I lost my wallet the other day. Going to pay for the dry cleaning, I found my big red Guy Laroche wallet given to me by my generous daughter had disappeared. Panic. The last place I’d had it was at the garden centre a mile away. And since I’d paid for the plants, the wallet must still be sitting in the trolley. More panic.
I ran through the things that mattered in my mind… credit cards … but ‘they’ wouldn’t know my pin number. Pain to have to cancel… forget them for now. Money? Who cared. But oh, my photographs of the grandchildren and moments caught in time that I wanted to remember… they were irreplaceable… and the two little love letters with terrible spelling and seven year old scrawls from them … one which I had found written in the diary they always used to keep when they came to stay with me… on this occasion they had decided that they would stay permanently and be home-schooled by me:
‘Five time a week I have fun. It can be so wonderful. I will like to say that I am writing this because it came from my hart and I kodn’t get it out of my hed….I hope that we can stay heer for homeschool it will be so fun and it will asol be fun because I love my granny so much it can be fun every day but I love staying heer and I like feeding the eels’… how could I replace a letter like that? My heart curled over at the thought of such a loss…
What else? Oh … my collection of coffee cards. Each one stamped for every coffee I’d had, and nearly ready for a free coffee. The restaurant down by the river, the cafe in the garden where they make pottery, the lovely place where they also make hand-made chocolates, my stopping off place in town…
Zipping up my stiff upper lip I hurried back to the garden centre, and there was the red wallet, waiting for me at the office. (gardeners are good people!) “It was my coffee cards I was worried about,” I explained when I picked it up, and everyone laughed because they knew how I felt.
I have travelled the length and breadth of one country, which shall remain nameless for fear of hurting millions of people’s feelings, looking for a decent cup of coffee. I finally found one in a far-flung cathedral crypt cafe. I will drive for miles for the sake of that elusive perfect cup.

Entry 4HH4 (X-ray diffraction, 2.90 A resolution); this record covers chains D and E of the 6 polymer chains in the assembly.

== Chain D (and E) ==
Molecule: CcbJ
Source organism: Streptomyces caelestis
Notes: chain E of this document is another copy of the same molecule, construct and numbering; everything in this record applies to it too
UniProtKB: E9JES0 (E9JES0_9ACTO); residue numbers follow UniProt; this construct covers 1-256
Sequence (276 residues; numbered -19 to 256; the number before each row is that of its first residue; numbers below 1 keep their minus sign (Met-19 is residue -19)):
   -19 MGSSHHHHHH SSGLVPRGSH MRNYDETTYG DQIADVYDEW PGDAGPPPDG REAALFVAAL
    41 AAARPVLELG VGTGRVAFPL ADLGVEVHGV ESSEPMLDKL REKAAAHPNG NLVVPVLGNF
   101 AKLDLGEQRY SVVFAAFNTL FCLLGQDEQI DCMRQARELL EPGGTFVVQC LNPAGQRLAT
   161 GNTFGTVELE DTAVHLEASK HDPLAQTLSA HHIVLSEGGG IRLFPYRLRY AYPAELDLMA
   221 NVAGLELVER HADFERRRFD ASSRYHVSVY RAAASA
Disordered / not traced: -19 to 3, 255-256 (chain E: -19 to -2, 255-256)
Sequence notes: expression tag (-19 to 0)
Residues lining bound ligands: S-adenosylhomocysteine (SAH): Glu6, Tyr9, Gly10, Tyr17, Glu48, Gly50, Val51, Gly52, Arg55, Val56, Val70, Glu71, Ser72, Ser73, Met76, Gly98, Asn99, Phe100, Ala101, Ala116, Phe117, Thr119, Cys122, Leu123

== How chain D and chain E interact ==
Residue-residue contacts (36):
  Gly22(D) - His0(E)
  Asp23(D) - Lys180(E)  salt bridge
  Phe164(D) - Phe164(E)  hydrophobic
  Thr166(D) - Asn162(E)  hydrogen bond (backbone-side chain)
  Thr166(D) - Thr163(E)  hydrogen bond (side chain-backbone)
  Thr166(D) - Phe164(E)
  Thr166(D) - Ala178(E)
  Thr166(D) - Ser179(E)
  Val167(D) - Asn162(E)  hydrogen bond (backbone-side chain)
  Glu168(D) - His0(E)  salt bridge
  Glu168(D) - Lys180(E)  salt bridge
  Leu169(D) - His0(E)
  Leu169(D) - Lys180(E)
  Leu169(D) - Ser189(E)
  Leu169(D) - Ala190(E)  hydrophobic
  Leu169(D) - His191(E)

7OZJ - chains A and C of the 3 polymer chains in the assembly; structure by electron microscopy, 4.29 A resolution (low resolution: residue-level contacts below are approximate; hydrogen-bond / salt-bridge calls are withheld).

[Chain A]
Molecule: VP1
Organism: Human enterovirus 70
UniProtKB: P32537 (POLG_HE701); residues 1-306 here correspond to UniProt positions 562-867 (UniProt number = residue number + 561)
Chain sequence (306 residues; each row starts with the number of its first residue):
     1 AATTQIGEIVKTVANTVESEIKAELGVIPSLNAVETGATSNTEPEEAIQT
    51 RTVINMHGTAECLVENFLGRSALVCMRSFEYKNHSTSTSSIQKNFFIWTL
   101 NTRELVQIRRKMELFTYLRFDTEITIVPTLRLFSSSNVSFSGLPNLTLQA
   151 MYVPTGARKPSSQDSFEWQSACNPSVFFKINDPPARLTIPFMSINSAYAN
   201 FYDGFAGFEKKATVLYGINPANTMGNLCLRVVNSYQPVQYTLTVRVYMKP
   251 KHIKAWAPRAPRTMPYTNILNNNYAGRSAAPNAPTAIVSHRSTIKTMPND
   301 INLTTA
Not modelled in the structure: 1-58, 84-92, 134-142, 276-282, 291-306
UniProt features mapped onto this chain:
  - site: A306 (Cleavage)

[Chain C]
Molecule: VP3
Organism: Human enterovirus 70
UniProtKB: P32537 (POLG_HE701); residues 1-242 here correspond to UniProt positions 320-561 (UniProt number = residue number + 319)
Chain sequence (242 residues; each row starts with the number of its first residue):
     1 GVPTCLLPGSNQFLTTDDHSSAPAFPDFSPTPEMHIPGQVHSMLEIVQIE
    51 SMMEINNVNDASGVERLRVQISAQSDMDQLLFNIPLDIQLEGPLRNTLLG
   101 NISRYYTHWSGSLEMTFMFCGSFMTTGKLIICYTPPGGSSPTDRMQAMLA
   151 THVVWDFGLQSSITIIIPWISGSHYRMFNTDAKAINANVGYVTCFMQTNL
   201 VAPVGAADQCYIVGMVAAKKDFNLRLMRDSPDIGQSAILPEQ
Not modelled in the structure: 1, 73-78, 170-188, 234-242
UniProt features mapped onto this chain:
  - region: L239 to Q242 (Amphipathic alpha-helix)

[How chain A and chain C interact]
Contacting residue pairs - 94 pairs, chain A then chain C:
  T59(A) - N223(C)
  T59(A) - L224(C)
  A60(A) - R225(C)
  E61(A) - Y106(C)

I know as soon as it’s put in front of me if it’s going to be a good one. The cream will be thick and won’t just dwindle into a thin froth when stirred. It will be smooth and not too creamy and not too strong. The most memorable coffee I’ve ever had was in an Italian restaurant in Melbourne.
Creating this ambrosia obviously came naturally to the maker… and in that search for the perfect cup, I’ve discovered that the maker actually matters. Yes, I know the machine has to be properly cleaned so the coffee doesn’t taste bitter, and the milk the right temperature, but there’s more to it than that. And the deciding factor in the quality of a cup of coffee for me, seems to be the person.
Everyone makes the coffee the same way on the same sort of machines I’m assured, but it doesn’t work out like that. Every barista is different and so is their coffee. A grumpy barista does not produce a good cup of coffee. A good cup of coffee is hand-crafted and a work of love, so I know if it’s going to be delicious by the quality of the barista’s smile. A nice person makes great coffee! They even do lovely patterns in the froth, like a Christmas tree at Christmas time, or a flower or smiley face at other times!
And what despair and thwarted desire when I arrive at a favourite coffee place to find a new member of staff, or the nice coffee person has taken off overseas, and we have to start all over again, with a learner driver as it were! Or the tantalising times when the best coffee maker is busy cutting cake or sorting spoons, and not at her post, and I have to make do with a cup which I know won’t be as good as hers. C’est la vie, but coffee is so much more than beans, milk and water!
And when the perfect coffee arrives, what sybaritic pleasure – the delicate sinking of the spoon into the froth, and a gentle stirring. Sometimes a fragrant teaspoon of coffee crystals for the sheer pleasure of stirring and dissolving them in the glorious liquid. And then a sip, and a contented settling into satisfaction as I slowly savour one of civilisation’s minor works of art.
Sadly the second cup never reaches the same level of pleasure as the first. And I’ve even read that scientific research has proved this to be true. No wonder it matters that that first cup is as good as it can get!
Food for Threadbare Gourmets
One of my favourite coffee places serves gingerbread with their coffee. I love it. To make it myself, I use two eggs, a cup of sugar, a cup of milk and a cup of golden syrup (the cup rinsed out with oil before measuring the syrup). Beat them together. Melt 225g butter. Mix two cups SR flour, two teasp or more of ground ginger, a teasp each of mixed spice and of cinnamon, and a teasp of baking soda into the egg mixture and then stir in the melted butter.
Pour into a loaf tin with the base lined with baking paper. Bake at 180 degrees for an hour. If you’re using a fan-bake oven test after 45 minutes. Let it cool in the tin for 30 minutes before turning out. You can ice it, but I like it cut into slices and spread with a little butter.
Food for Thought
“The artist’s task is to save the soul of mankind; and anything less is a dithering while Rome burns. If artists cannot find the way, then the way cannot be found.”
Terence McKenna (1946 – 2000) was an American philosopher, ethnobotanist, lecturer, writer and author of several books.. He was also the creator of a mathematical theory of time based on patterns found in the I Ching which he termed novelty theory.